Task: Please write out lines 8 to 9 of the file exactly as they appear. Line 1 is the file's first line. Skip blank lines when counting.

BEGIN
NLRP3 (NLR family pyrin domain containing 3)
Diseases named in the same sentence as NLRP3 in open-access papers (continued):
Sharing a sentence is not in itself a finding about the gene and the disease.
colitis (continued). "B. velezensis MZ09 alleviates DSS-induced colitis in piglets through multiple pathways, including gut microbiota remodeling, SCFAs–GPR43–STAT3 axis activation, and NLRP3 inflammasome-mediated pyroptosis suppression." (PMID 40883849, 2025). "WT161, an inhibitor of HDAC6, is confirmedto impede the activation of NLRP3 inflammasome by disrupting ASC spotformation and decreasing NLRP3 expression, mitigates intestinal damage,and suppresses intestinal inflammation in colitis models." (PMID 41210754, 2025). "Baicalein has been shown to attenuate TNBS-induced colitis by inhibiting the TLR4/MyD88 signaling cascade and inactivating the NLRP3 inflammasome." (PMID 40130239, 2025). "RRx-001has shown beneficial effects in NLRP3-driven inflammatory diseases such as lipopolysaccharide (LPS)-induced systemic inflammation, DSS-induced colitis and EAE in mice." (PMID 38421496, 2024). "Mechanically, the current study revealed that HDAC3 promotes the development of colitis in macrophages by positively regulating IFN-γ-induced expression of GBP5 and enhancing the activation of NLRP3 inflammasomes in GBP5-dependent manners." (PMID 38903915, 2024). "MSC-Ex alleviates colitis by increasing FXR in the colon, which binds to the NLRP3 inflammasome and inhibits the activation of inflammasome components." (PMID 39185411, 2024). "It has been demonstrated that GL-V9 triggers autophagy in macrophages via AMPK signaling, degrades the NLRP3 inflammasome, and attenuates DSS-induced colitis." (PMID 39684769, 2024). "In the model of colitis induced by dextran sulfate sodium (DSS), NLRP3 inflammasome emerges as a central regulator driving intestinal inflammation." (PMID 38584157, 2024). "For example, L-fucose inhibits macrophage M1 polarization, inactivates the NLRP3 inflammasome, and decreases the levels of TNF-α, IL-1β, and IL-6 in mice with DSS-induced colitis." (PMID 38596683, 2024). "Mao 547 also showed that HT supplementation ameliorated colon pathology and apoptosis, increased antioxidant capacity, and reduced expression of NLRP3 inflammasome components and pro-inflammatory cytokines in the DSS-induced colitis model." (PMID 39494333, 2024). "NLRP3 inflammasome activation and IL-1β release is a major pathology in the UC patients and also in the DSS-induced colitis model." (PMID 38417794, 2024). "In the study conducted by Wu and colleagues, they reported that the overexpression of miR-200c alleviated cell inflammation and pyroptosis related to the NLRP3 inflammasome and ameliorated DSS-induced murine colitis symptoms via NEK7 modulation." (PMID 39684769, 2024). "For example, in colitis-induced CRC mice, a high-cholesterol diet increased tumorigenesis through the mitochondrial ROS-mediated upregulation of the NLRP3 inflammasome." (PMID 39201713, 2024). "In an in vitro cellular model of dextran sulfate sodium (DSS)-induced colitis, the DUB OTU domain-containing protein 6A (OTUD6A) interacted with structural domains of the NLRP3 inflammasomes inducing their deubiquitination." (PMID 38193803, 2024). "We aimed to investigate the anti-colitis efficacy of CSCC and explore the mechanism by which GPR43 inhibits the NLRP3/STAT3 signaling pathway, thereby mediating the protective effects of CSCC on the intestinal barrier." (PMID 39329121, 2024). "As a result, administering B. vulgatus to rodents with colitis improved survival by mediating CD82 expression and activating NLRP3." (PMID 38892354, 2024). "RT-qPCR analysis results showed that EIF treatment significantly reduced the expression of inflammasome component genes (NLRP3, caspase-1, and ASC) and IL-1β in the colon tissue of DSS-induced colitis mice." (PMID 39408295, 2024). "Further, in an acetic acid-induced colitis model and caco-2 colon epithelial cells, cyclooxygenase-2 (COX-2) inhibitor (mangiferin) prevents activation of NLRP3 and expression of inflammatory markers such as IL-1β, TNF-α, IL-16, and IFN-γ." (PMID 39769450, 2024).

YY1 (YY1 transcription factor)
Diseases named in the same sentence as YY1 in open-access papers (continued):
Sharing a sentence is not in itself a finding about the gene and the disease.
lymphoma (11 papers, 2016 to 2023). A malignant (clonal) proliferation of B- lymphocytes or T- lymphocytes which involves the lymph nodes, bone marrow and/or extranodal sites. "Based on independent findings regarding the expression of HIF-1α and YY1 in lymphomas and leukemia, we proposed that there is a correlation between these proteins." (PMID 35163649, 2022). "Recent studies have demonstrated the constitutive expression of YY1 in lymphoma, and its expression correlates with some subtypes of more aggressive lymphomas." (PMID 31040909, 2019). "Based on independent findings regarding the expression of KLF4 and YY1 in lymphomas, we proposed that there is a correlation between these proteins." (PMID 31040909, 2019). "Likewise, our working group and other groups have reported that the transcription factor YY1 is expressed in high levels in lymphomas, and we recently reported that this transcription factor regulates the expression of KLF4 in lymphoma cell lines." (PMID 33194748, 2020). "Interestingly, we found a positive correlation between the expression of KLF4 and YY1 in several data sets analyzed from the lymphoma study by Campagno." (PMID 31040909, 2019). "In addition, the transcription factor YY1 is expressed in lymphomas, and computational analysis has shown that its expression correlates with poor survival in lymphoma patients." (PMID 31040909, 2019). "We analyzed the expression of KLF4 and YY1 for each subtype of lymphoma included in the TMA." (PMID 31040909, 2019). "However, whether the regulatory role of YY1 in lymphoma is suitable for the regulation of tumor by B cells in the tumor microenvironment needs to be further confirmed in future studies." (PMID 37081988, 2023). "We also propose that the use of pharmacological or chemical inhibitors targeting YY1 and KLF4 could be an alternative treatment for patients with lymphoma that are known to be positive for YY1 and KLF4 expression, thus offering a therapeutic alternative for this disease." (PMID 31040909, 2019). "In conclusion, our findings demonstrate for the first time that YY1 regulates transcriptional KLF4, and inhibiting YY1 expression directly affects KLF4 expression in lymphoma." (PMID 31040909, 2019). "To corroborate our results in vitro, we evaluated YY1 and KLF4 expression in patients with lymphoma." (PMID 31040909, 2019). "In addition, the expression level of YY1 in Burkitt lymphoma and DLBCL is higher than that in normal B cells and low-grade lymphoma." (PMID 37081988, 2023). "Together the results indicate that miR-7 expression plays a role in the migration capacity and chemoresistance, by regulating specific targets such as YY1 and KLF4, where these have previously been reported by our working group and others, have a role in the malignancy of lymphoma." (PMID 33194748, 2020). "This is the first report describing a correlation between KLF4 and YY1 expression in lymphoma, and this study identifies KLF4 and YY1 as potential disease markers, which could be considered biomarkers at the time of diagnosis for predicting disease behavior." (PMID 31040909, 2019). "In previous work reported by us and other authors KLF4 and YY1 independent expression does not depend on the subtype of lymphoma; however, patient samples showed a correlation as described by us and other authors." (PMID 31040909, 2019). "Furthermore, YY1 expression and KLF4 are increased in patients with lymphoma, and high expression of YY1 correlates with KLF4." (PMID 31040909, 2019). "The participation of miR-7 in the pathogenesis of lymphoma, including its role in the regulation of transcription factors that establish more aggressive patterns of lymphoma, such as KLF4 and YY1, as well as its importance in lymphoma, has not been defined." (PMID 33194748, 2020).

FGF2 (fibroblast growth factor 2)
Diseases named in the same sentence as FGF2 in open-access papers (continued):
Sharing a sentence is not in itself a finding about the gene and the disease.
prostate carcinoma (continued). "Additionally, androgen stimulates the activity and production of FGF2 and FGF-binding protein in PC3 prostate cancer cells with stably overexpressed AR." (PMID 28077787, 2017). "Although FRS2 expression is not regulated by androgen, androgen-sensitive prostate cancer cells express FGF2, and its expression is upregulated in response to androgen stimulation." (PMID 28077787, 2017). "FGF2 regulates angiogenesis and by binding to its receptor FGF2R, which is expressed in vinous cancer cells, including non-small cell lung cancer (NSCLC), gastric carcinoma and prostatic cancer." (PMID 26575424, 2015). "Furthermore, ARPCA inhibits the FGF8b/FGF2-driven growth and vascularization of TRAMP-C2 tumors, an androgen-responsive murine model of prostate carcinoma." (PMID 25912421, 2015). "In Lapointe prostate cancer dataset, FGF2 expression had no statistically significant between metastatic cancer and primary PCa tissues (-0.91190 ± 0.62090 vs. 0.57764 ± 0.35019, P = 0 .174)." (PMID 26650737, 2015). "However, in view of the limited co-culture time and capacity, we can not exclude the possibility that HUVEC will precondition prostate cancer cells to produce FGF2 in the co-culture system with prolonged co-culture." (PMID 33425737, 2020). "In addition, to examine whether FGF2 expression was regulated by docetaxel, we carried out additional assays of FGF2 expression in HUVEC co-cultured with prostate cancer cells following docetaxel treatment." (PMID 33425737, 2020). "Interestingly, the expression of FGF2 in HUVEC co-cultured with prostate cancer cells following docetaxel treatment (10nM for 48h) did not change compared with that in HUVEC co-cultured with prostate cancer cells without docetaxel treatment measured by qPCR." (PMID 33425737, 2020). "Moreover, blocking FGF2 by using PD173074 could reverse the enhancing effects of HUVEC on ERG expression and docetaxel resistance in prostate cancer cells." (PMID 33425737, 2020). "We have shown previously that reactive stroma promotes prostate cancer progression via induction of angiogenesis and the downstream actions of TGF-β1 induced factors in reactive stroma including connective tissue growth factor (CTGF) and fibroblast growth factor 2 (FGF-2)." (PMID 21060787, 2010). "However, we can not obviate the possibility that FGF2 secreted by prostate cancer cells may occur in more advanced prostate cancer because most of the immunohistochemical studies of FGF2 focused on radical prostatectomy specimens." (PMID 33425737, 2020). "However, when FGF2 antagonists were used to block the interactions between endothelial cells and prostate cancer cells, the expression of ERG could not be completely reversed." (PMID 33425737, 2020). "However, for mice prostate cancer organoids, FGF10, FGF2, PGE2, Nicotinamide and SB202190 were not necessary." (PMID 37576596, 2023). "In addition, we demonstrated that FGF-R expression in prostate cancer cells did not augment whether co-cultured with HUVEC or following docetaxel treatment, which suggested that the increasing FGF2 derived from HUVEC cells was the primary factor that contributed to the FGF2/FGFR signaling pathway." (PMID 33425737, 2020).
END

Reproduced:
lymphoma (11 papers, 2016 to 2023). A malignant (clonal) proliferation of B- lymphocytes or T- lymphocytes which involves the lymph nodes, bone marrow and/or extranodal sites. "Based on independent findings regarding the expression of HIF-1α and YY1 in lymphomas and leukemia, we proposed that there is a correlation between these proteins." (PMID 35163649, 2022). "Recent studies have demonstrated the constitutive expression of YY1 in lymphoma, and its expression correlates with some subtypes of more aggressive lymphomas." (PMID 31040909, 2019). "Based on independent findings regarding the expression of KLF4 and YY1 in lymphomas, we proposed that there is a correlation between these proteins." (PMID 31040909, 2019). "Likewise, our working group and other groups have reported that the transcription factor YY1 is expressed in high levels in lymphomas, and we recently reported that this transcription factor regulates the expression of KLF4 in lymphoma cell lines." (PMID 33194748, 2020). "Interestingly, we found a positive correlation between the expression of KLF4 and YY1 in several data sets analyzed from the lymphoma study by Campagno." (PMID 31040909, 2019). "In addition, the transcription factor YY1 is expressed in lymphomas, and computational analysis has shown that its expression correlates with poor survival in lymphoma patients." (PMID 31040909, 2019). "We analyzed the expression of KLF4 and YY1 for each subtype of lymphoma included in the TMA." (PMID 31040909, 2019). "However, whether the regulatory role of YY1 in lymphoma is suitable for the regulation of tumor by B cells in the tumor microenvironment needs to be further confirmed in future studies." (PMID 37081988, 2023). "We also propose that the use of pharmacological or chemical inhibitors targeting YY1 and KLF4 could be an alternative treatment for patients with lymphoma that are known to be positive for YY1 and KLF4 expression, thus offering a therapeutic alternative for this disease." (PMID 31040909, 2019). "In conclusion, our findings demonstrate for the first time that YY1 regulates transcriptional KLF4, and inhibiting YY1 expression directly affects KLF4 expression in lymphoma." (PMID 31040909, 2019). "To corroborate our results in vitro, we evaluated YY1 and KLF4 expression in patients with lymphoma." (PMID 31040909, 2019). "In addition, the expression level of YY1 in Burkitt lymphoma and DLBCL is higher than that in normal B cells and low-grade lymphoma." (PMID 37081988, 2023). "Together the results indicate that miR-7 expression plays a role in the migration capacity and chemoresistance, by regulating specific targets such as YY1 and KLF4, where these have previously been reported by our working group and others, have a role in the malignancy of lymphoma." (PMID 33194748, 2020). "This is the first report describing a correlation between KLF4 and YY1 expression in lymphoma, and this study identifies KLF4 and YY1 as potential disease markers, which could be considered biomarkers at the time of diagnosis for predicting disease behavior." (PMID 31040909, 2019). "In previous work reported by us and other authors KLF4 and YY1 independent expression does not depend on the subtype of lymphoma; however, patient samples showed a correlation as described by us and other authors." (PMID 31040909, 2019). "Furthermore, YY1 expression and KLF4 are increased in patients with lymphoma, and high expression of YY1 correlates with KLF4." (PMID 31040909, 2019). "The participation of miR-7 in the pathogenesis of lymphoma, including its role in the regulation of transcription factors that establish more aggressive patterns of lymphoma, such as KLF4 and YY1, as well as its importance in lymphoma, has not been defined." (PMID 33194748, 2020).

FGF2 (fibroblast growth factor 2)